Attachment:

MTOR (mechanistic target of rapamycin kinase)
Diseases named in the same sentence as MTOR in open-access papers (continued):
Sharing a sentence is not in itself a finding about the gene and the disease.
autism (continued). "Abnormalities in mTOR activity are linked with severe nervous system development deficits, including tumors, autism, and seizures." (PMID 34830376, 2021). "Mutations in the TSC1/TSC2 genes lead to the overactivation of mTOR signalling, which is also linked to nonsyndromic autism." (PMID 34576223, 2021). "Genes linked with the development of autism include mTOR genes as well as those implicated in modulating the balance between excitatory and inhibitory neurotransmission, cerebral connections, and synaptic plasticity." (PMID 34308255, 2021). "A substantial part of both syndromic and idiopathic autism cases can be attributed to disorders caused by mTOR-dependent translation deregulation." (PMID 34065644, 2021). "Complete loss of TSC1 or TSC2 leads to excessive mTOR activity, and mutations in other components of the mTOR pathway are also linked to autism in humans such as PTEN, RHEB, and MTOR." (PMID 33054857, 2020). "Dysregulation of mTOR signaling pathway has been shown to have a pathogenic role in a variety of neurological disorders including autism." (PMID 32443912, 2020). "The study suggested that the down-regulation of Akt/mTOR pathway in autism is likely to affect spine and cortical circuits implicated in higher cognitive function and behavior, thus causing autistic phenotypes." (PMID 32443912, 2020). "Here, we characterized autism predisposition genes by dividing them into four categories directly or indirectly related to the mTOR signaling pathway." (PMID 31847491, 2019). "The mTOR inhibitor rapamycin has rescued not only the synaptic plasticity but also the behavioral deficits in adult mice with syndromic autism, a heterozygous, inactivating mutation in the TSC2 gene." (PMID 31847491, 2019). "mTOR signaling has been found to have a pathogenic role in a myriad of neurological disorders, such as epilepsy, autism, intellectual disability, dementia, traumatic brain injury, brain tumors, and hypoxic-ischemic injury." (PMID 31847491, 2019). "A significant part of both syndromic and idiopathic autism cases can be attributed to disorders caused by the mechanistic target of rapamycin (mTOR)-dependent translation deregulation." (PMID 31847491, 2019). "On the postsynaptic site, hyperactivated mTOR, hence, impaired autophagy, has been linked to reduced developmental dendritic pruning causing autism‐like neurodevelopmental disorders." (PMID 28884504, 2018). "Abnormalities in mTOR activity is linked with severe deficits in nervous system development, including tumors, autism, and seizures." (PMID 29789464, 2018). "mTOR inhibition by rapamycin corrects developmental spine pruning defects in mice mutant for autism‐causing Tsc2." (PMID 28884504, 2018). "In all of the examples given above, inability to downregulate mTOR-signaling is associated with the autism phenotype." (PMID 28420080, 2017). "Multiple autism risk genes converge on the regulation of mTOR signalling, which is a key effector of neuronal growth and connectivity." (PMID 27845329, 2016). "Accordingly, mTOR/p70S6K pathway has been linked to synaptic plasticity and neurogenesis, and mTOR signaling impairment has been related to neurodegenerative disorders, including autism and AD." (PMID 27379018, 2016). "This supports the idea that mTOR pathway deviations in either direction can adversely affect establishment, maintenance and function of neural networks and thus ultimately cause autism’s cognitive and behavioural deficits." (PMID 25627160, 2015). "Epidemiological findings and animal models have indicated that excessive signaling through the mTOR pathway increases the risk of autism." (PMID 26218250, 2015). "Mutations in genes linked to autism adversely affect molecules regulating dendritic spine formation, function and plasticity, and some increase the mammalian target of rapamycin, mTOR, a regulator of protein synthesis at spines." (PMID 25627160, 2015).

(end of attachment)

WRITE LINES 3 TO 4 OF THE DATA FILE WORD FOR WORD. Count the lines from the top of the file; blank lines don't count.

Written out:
Sharing a sentence is not in itself a finding about the gene and the disease.
autism (continued). "Abnormalities in mTOR activity are linked with severe nervous system development deficits, including tumors, autism, and seizures." (PMID 34830376, 2021). "Mutations in the TSC1/TSC2 genes lead to the overactivation of mTOR signalling, which is also linked to nonsyndromic autism." (PMID 34576223, 2021). "Genes linked with the development of autism include mTOR genes as well as those implicated in modulating the balance between excitatory and inhibitory neurotransmission, cerebral connections, and synaptic plasticity." (PMID 34308255, 2021). "A substantial part of both syndromic and idiopathic autism cases can be attributed to disorders caused by mTOR-dependent translation deregulation." (PMID 34065644, 2021). "Complete loss of TSC1 or TSC2 leads to excessive mTOR activity, and mutations in other components of the mTOR pathway are also linked to autism in humans such as PTEN, RHEB, and MTOR." (PMID 33054857, 2020). "Dysregulation of mTOR signaling pathway has been shown to have a pathogenic role in a variety of neurological disorders including autism." (PMID 32443912, 2020). "The study suggested that the down-regulation of Akt/mTOR pathway in autism is likely to affect spine and cortical circuits implicated in higher cognitive function and behavior, thus causing autistic phenotypes." (PMID 32443912, 2020). "Here, we characterized autism predisposition genes by dividing them into four categories directly or indirectly related to the mTOR signaling pathway." (PMID 31847491, 2019). "The mTOR inhibitor rapamycin has rescued not only the synaptic plasticity but also the behavioral deficits in adult mice with syndromic autism, a heterozygous, inactivating mutation in the TSC2 gene." (PMID 31847491, 2019). "mTOR signaling has been found to have a pathogenic role in a myriad of neurological disorders, such as epilepsy, autism, intellectual disability, dementia, traumatic brain injury, brain tumors, and hypoxic-ischemic injury." (PMID 31847491, 2019). "A significant part of both syndromic and idiopathic autism cases can be attributed to disorders caused by the mechanistic target of rapamycin (mTOR)-dependent translation deregulation." (PMID 31847491, 2019). "On the postsynaptic site, hyperactivated mTOR, hence, impaired autophagy, has been linked to reduced developmental dendritic pruning causing autism‐like neurodevelopmental disorders." (PMID 28884504, 2018). "Abnormalities in mTOR activity is linked with severe deficits in nervous system development, including tumors, autism, and seizures." (PMID 29789464, 2018). "mTOR inhibition by rapamycin corrects developmental spine pruning defects in mice mutant for autism‐causing Tsc2." (PMID 28884504, 2018). "In all of the examples given above, inability to downregulate mTOR-signaling is associated with the autism phenotype." (PMID 28420080, 2017). "Multiple autism risk genes converge on the regulation of mTOR signalling, which is a key effector of neuronal growth and connectivity." (PMID 27845329, 2016). "Accordingly, mTOR/p70S6K pathway has been linked to synaptic plasticity and neurogenesis, and mTOR signaling impairment has been related to neurodegenerative disorders, including autism and AD." (PMID 27379018, 2016). "This supports the idea that mTOR pathway deviations in either direction can adversely affect establishment, maintenance and function of neural networks and thus ultimately cause autism’s cognitive and behavioural deficits." (PMID 25627160, 2015). "Epidemiological findings and animal models have indicated that excessive signaling through the mTOR pathway increases the risk of autism." (PMID 26218250, 2015). "Mutations in genes linked to autism adversely affect molecules regulating dendritic spine formation, function and plasticity, and some increase the mammalian target of rapamycin, mTOR, a regulator of protein synthesis at spines." (PMID 25627160, 2015).